Patient satisfaction compared with general health and disease-specific questionnaires in knee arthroplasty patients

Research output: Contribution to journalArticle


When assessing the health status of patients after orthopaedic surgery, such as knee arthroplasty, general health and disease-specific questionnaires are gaining in popularity because of their precision in detecting subtle differences. Self-administered postal surveys using extensive questionnaires have associated patient burden, however, which may have an impact on response rate and completeness. When a high response rate is important or when the use of comprehensive questionnaires is not practical, it may be possible to gain useful outcome data after a surgical procedure by simpler means. Two postal surveys to knee arthroplasty patients were performed. In the first survey, we posed a simple question regarding patient satisfaction to 27,114 patients. A second survey was sent 9 months later to 3,600 of the same patients; the same simple satisfaction question was posed along with several previously validated general health (NHP, SF36, SF12) and disease/site-specific (Oxford-12, WOMAC) outcome questionnaires. We found that patient satisfaction correlates significantly with general health and disease-specific outcome measures, with the highest correlation to the domains that relate to pain and function. When sent a simple satisfaction questionnaire, 95% of the patients answered, whereas the usable return rate of the more comprehensive questionnaires was 18% to 45% lower. Patients not responding to the comprehensive questionnaires were more often unsatisfied with their operated knee than patients responding.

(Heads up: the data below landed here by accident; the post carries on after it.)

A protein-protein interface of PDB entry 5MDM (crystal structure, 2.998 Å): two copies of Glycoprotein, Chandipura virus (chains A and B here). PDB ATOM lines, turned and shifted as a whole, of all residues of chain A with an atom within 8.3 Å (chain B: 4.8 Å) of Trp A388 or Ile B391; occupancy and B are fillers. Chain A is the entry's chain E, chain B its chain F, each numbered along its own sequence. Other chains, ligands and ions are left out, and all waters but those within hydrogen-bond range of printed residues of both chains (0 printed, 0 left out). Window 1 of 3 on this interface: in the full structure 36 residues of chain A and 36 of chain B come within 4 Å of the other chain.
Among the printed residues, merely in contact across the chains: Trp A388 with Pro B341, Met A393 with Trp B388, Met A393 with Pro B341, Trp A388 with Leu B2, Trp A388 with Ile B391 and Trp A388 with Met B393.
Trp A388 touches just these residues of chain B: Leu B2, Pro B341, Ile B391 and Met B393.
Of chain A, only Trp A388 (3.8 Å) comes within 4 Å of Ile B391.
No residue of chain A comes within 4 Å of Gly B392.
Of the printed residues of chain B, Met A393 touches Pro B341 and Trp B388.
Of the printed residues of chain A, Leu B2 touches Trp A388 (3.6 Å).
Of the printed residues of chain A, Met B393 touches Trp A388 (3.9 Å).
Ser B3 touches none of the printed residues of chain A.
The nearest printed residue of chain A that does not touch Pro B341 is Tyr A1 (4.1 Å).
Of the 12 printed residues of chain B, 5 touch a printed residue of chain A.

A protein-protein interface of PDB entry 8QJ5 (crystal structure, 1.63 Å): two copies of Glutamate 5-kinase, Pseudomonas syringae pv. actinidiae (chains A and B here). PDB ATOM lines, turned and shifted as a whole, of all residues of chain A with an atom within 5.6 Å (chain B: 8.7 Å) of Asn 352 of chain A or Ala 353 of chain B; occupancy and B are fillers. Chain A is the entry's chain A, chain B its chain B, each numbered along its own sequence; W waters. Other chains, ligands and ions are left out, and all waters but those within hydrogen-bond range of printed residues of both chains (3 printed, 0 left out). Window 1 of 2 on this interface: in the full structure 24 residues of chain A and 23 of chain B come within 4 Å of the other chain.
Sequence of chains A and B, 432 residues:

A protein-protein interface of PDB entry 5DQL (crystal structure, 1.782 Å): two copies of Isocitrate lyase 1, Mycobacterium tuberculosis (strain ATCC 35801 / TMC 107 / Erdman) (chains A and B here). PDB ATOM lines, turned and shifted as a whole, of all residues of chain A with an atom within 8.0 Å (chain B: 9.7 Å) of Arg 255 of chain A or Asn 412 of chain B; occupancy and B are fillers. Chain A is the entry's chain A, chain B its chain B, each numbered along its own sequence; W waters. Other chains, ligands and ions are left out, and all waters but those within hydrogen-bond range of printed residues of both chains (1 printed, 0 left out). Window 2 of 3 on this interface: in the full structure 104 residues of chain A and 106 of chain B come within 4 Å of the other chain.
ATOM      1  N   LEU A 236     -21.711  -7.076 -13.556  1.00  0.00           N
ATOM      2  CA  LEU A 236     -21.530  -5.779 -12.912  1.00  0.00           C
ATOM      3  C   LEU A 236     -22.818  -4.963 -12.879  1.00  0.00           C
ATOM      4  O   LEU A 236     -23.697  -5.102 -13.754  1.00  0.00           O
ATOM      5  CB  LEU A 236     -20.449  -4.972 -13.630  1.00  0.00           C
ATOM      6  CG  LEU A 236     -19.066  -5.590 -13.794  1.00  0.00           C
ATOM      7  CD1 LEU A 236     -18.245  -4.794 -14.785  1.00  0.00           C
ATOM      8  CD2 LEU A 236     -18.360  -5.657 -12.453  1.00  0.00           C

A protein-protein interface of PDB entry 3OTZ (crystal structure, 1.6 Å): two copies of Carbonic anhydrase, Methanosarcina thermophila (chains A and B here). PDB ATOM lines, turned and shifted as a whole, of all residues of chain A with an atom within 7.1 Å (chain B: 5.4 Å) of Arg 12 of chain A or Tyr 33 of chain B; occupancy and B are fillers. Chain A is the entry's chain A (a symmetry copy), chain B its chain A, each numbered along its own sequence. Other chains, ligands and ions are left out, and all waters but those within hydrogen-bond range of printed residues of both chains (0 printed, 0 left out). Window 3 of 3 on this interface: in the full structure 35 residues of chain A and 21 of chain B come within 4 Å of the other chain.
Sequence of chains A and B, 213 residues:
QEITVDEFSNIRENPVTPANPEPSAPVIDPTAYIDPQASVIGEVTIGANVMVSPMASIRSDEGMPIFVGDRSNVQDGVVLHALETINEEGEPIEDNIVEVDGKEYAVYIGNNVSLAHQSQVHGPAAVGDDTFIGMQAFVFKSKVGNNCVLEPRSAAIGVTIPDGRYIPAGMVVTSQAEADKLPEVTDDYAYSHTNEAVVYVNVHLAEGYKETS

• Otto Robertsson
  • Michael Dunbar
Research areas and keywords

Subject classification (UKÄ) – MANDATORY

  • Orthopedics


  • outcomes, total knee arthroplasty, satisfaction, postal survey, health status indicators
Original languageEnglish
Pages (from-to)476-482
JournalJournal of Arthroplasty
Issue number4
Publication statusPublished - 2001
Publication categoryResearch